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30 November 2022

Access restriction for Croatian workers from January on - Activating the safeguard clause

As of January 1, 2023, access for Croatian workers to the Swiss labor market will be restricted, affecting both self-employed and employed workers. The Additional Protocol to the Agreement on the Free Movement of Persons with the European Union ("AFMP") on Croatia contains a safeguard clause ("valve clause") that allows Switzerland to unilaterally reintroduce permit quotas for a limited period of time if immigration from Croatia exceeds a certain threshold. The threshold is reached when the number of permits issued is more than 10 percent above the average of the previous three years.

The Federal Council is making use of this safeguard clause by amending the Ordinance on the Free Movement of Persons of November 16, 2022 ("VFP") (press release, explanatory notes). As a result, the following quotas have been fixed for 2023:

  • B permits (stays of five years): 1'150 new permits
  • L permits (short-term residents usually < 1 year): 1'007 new permits


Since January 1, 2017, the additional protocol to the AFMP has been in force, which extends the AFMP to cover Croatia. This provides for the gradual opening of the Swiss labor market for Croatian nationals with full free movement of persons applying to Croatians from January 1, 2022 (press release). In this context, the AFMP provides for a valve clause that allows the introduction of the permit quotas if the number of permits issued is more than 10 percent above the average of the previous three years.

In 2022, the requirements of this valve clause were met: 2'413 B permits were issued in the first ten months of 2022, although the 2022 threshold was 178 permits (annual average for 2019-2021: 162 B permits).

According to the Federal Council, the strong immigration of Croatian nationals results, among other things, from Switzerland's rapid economic recovery after the Covid 19 crisis. In the secondary sector, Croatian workers were mostly in demand in the manufacturing and construction industries. In the tertiary sector, demand was particularly strong in the hospitality industry, trade and employment services. An increase in Croatian labor was also recorded in areas such as planning, consulting and IT services.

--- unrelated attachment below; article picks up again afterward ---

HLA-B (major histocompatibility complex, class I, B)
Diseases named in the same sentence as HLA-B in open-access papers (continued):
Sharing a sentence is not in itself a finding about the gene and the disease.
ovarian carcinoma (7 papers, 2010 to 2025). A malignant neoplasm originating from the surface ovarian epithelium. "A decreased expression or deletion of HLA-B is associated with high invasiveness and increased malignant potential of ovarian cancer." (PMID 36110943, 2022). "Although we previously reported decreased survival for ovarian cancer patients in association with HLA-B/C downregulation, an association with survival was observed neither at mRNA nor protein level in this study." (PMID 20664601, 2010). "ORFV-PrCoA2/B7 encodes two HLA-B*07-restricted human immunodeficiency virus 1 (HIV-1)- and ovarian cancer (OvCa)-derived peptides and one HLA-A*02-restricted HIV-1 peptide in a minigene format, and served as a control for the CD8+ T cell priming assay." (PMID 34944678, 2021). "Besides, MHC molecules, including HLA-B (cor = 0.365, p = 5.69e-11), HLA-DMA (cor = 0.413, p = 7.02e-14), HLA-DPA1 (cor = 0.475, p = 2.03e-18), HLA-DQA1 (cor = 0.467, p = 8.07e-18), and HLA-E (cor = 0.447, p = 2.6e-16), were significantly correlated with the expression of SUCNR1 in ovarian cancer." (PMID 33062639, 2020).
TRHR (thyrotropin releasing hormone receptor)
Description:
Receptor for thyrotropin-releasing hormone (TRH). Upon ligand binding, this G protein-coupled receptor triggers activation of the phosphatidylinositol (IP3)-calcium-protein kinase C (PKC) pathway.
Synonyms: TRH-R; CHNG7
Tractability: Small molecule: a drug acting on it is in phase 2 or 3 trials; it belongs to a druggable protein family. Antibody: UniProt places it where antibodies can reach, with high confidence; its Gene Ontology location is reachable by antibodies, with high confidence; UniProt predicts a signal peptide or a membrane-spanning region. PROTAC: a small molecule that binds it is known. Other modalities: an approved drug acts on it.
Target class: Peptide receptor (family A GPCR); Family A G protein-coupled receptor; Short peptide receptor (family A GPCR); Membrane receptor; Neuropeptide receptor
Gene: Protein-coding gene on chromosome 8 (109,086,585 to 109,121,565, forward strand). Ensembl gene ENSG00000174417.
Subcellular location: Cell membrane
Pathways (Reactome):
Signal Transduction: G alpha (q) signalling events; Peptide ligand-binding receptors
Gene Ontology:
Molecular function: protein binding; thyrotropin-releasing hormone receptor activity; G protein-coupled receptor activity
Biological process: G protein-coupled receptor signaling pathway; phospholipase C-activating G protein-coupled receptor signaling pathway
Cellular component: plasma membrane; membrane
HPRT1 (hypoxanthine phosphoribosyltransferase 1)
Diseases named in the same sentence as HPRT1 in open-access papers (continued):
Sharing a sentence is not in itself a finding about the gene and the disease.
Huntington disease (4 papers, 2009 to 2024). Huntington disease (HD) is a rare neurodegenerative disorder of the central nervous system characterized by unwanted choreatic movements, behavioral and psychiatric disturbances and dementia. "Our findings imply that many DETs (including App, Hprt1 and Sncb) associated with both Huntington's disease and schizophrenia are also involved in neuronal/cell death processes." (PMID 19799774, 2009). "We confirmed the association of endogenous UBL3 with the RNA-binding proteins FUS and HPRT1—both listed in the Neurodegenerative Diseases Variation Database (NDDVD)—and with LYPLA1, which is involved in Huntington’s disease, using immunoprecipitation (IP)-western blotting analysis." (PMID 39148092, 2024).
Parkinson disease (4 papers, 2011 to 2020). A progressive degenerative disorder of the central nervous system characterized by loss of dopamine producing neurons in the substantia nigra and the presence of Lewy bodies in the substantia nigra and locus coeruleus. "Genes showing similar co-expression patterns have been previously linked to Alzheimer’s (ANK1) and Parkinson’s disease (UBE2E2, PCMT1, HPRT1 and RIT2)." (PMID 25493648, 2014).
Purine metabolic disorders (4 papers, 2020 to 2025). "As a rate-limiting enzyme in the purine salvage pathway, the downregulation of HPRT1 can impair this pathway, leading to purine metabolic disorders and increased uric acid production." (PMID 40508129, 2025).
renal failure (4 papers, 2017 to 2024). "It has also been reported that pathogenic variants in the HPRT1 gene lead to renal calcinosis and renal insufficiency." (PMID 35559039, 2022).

Exceptions to the quota

The following Croatian nationals are exempt from the quota (amended Art. 12 VFP):

  • Those for whom the admission requirements according to Art. 30 Federal Act on Foreign Nationals and Integration ("FNIA") have been waived (e.g. to regulate gainful employment in the context of family reunification, or transfer of members of senior management and indispensable specialists);
  • Those who are granted an EU/EFTA residence permit based on Annex I, Art. 27, para. 3, subpara. a AFMP (persons who previously held a temporary employment relationship for at least 30 months are automatically entitled to enter into a permanent employment relationship);
  • Those who perform a special international function as defined in Art. 43(1)(e-h) of the Ordinance on Admission, Residence and Employment ("VZAE") (e.g. employees of companies who have their place of employment or work in Switzerland as part of the performance of a public contract or qualified persons employed by foreign official bodies who perform tasks specified in bilateral agreements for the benefit of foreign workers);
  • Those who are gainfully employed as doctoral or post-doctoral students at a Swiss university;
  • Those with dual Croatian Liechtenstein nationality

Are you interested in a work and residence permit in Switzerland? If you have any questions about work and residence in Switzerland, our immigration team will be happy to help.

By the way, have you read our blogs about work and residence permits for EU and EFTA citizens and about non-EU and EFTA citizens?

Categories: Immigration, Blog


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